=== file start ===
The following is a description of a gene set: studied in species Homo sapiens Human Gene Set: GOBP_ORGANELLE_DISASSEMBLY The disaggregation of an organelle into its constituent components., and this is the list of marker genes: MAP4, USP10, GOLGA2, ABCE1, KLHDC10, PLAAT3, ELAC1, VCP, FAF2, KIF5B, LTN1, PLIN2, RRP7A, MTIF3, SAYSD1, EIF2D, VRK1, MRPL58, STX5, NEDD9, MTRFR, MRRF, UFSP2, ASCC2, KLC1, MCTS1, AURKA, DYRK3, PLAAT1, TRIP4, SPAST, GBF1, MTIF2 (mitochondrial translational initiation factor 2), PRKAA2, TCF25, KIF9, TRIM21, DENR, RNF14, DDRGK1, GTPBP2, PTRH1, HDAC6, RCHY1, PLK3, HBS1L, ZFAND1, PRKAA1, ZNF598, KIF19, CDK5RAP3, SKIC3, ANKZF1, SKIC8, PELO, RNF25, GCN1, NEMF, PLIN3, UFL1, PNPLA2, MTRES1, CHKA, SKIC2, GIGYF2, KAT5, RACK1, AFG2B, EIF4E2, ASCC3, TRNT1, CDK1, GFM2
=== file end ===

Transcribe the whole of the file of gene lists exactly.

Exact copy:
The following is a description of a gene set: studied in species Homo sapiens Human Gene Set: GOBP_ORGANELLE_DISASSEMBLY The disaggregation of an organelle into its constituent components., and this is the list of marker genes: MAP4, USP10, GOLGA2, ABCE1, KLHDC10, PLAAT3, ELAC1, VCP, FAF2, KIF5B, LTN1, PLIN2, RRP7A, MTIF3, SAYSD1, EIF2D, VRK1, MRPL58, STX5, NEDD9, MTRFR, MRRF, UFSP2, ASCC2, KLC1, MCTS1, AURKA, DYRK3, PLAAT1, TRIP4, SPAST, GBF1, MTIF2 (mitochondrial translational initiation factor 2), PRKAA2, TCF25, KIF9, TRIM21, DENR, RNF14, DDRGK1, GTPBP2, PTRH1, HDAC6, RCHY1, PLK3, HBS1L, ZFAND1, PRKAA1, ZNF598, KIF19, CDK5RAP3, SKIC3, ANKZF1, SKIC8, PELO, RNF25, GCN1, NEMF, PLIN3, UFL1, PNPLA2, MTRES1, CHKA, SKIC2, GIGYF2, KAT5, RACK1, AFG2B, EIF4E2, ASCC3, TRNT1, CDK1, GFM2